CL: What’s the solution?

ST: Recognising the different needs can save valuable infrastructure development dollars by building a lot of the products that are lightly traded in a slower environment, on the cloud. They don’t need co-location, don’t need to be fast, there is no need to be latency sensitive – it’s a different engineering problem, do we need 36,000 updates on something that trades a couple of times a day? It just clogs up the pipes.

So the need is to prioritise higher volume market data where performance is really important, but recognise that the broader market doesn’t need to be as quick. It is about understanding that fixed income is really a lot of different markets under one banner.

CL: It looks like a data management issue as well…

ST: That’s a big part of it – there has been an explosion in the amount of market data needing to be processed. Throw in the post-trade regulatory reporting requirements and you have a very high demand for efficient data processing.

CL: Isn’t this what AI is for?

ST: AI and machine learning are still at an early stage but there is no doubt the vast datasets around will lend themselves to these processes. For now though firms face the challenge of not only handling the abundance of data but also using it as part of their decision making process. On one hand they don’t have the technology capability to handle the volumes, and on the other there are still problems in developing meaningful interpretations of the data because there is so much ‘noise’.

CL: So what is TransFICC’s value proposition when it comes to these challenges?

ST: We translate the APIs from all of those venues into a single API, this enables you to connect and trade on multiple fixed income trading venues. We translate the various trading venue API’s into the format used by TransFICC, to allow for a single, easy, integration. This also means that connecting to a new venue is just a simple configuration change.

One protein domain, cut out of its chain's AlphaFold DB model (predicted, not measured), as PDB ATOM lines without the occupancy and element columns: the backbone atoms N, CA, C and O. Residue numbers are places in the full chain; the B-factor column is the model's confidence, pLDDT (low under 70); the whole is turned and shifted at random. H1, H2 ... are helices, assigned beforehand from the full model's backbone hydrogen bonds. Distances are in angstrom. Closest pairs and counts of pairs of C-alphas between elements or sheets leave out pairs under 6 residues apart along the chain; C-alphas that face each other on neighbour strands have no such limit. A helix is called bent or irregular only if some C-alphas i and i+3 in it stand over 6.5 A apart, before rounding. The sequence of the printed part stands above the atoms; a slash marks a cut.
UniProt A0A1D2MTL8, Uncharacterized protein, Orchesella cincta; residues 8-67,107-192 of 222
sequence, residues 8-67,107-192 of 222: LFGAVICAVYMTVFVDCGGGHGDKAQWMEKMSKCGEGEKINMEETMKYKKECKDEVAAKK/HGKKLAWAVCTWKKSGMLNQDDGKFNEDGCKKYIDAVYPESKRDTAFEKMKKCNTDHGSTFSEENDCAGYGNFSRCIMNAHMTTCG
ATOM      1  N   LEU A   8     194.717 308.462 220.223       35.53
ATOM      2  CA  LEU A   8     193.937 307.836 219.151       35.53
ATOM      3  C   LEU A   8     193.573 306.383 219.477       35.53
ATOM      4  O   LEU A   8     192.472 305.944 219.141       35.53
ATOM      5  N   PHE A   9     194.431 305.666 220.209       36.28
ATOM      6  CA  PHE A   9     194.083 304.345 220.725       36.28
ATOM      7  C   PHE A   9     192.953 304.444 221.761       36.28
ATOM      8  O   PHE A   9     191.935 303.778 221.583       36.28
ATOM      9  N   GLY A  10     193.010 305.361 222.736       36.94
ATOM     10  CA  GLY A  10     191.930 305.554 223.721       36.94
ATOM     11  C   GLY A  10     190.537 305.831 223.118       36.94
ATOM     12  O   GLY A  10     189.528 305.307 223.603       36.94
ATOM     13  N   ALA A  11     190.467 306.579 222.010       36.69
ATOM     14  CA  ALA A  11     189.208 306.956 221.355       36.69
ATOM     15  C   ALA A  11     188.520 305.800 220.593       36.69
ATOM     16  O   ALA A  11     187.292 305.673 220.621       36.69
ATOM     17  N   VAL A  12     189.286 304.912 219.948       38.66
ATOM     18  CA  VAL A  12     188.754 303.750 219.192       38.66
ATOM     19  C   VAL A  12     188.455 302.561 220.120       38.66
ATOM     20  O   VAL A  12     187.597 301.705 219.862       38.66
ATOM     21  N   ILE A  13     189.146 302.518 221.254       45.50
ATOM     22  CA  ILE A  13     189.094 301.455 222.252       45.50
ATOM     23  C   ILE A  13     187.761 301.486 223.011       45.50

We also manage changes to APIs, when trading venues perform an upgrade. It’s a hosted service so hardware and venue connectivity issues are taken care of. The technology has been developed to be scalable and fast, so clients can keep pace with price updates and not get beaten up by high frequency traders.

Essentially what we are doing is building template code, which we give clients to point at the venue and get the data.

On the post-trade side, we have normalised price and order timestamps to the microsecond level to help provide an audit trail for best execution.

CL: So it’s about easing the pain of fragmentation you mentioned earlier?

ST: Absolutely. There is a question of whether the fragmentation continues at the current pace, but either way it is here to stay at some level and so we have established ourselves as an efficiency player. 

There is massive pressure to cut costs at the major dealers especially, for example there are the Basel II requirements where they can’t hold a lot of bonds on their books. That changes the structure of the market – it leads to more all-to-all trading venues in fixed income, which are being established. The problem is, these venues are struggling with poor liquidity – we think we can help them.

CL: How?

ST:  We provide easy access to these liquidity pools, meaning traders can have a broader liquidity picture and can thus trade on more venues – including those new players that are struggling. 

We are trying to solve the back end messaging connectivity problem by building a hosted utility service, which we think is a sensible business model. This means banks can then focus precious development resources on getting the pricing right while we do the connectivity work behind the scenes. Building it themselves doesn’t really make sense.